Any day now the Supreme Court is going to announce its decision on Obergefell vs. Hodges, one of the most paradigm-shifting cases in its 226-year history. At stake is whether the definition of marriage that has stood for millennia – that is the union of one man and one women – is in need of a makeover in order to include same-sex couples. Personally, I expect their decision to be 5 – 4 against the traditional, default position. But even if it simply moves the homophile agenda forward rather than granting it the blank check it’s been lobbying for, the die is cast. The center of the target for human sexuality toward which all of us have been designed, programmed and then proscribed by our Creator to aim is eventually going to be completely erased here in America (and most of the so-called First World) as far as man-made laws and dominant public mores are concerned.
You can count on it.
The reasons for this extraordinary, rapid shift in legal and public opinion – likely unprecedented in American and perhaps even world history – are many and varied. But as an observer looking through the lens of a Christian worldview there is, in my opinion, one key straw that did the camel in. The “meat” of American culture is rotting because the “salt has lost its savor.” (Matt. 5:13)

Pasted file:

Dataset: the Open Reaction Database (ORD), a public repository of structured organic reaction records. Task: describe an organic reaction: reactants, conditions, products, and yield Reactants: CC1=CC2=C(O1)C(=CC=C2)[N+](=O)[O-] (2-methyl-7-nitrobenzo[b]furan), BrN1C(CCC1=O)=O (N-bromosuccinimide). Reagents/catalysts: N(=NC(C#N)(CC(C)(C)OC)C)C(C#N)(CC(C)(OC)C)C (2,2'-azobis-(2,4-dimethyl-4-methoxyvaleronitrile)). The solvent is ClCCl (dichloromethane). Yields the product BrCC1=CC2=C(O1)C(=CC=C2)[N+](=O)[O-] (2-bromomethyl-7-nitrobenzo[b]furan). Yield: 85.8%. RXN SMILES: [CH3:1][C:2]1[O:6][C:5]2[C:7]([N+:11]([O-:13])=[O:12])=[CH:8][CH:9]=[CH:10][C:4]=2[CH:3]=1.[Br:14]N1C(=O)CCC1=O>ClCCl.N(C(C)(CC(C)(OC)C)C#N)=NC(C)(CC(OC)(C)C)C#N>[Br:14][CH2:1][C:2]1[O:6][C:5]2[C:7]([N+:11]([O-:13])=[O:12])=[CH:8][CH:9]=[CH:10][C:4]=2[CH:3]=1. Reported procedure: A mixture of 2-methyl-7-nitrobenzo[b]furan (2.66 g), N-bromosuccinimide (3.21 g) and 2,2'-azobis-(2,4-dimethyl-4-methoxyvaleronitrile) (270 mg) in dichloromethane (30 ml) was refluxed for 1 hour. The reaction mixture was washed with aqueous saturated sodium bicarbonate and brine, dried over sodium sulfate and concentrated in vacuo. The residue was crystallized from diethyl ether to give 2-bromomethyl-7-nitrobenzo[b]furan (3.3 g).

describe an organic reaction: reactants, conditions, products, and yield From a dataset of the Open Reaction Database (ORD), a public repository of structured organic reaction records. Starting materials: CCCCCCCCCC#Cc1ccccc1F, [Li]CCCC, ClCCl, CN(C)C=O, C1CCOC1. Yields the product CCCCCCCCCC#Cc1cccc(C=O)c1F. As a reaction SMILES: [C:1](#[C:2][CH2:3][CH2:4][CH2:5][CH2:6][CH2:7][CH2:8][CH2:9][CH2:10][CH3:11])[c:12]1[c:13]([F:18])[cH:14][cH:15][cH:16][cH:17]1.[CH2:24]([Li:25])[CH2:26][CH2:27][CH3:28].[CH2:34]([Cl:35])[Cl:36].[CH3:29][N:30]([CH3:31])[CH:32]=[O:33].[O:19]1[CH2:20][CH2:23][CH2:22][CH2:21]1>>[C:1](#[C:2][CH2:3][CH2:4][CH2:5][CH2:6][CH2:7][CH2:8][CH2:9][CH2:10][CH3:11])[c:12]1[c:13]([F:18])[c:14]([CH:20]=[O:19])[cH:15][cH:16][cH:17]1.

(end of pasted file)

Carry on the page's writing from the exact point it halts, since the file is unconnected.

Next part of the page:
There are many ways in which the Church collectively and Christians individually have become lukewarm (Rev. 3:15, 16) and have thus failed to retain our inherited saltiness. (I know we’re dealing with metaphors here. But this is an example where literal chemistry still applies. Run lukewarm water over a block of salt and behold: it melts and you’re left with some tepid, briny water that is only good for helping people poop or throw-up.) Among them:
1. Worldliness – compromise in matters relating to Lordship; chastity (pre-marital sex, pornography, adultery, etc.); gender roles; the sanctity of marriage (unbiblical divorce and remarriage); soaking up entertainments that have championed the post-modern-sexual (pomosexual) ethos; worldly dating patterns and ideas concerning human sexuality (e.g. that a person can’t live a full life unless they are partnered and having great sex); etc..
2. Our failure to obey our God-given mandate to “tend, protect and cultivate” the broader world (Gen. 1:28; 2:15) – which includes a focused engagement in culture-forming arenas such as academia, the arts and politics.
3. Handing the majority of our children over to Pharaoh to be educated – and hence – indoctrinated in a humanistic, relativistic, and pomosexual worldview.
4. Calling it “traditional marriage” and primarily defending it as such rather than taking out the sharp, two-edged sword of presuppositional apologetics and boldly standing with God and biblical marriage. There isn’t time here to develop this somewhat complicated distinction. But by ceding the terms of the debate to the humanists and their fallacious insistence that it take place solely on “religiously neutral” grounds, we have fallen into the Proverbs 26:4 pit: “Answer not a fool according to his folly, lest you be like him yourself.” (For the reader who understands this distinction, I am not suggesting that natural law arguments don’t play a key role in our broader apologetic. But we should no more lead with them than we should prefer working by moonlight rather than by the full light of day.)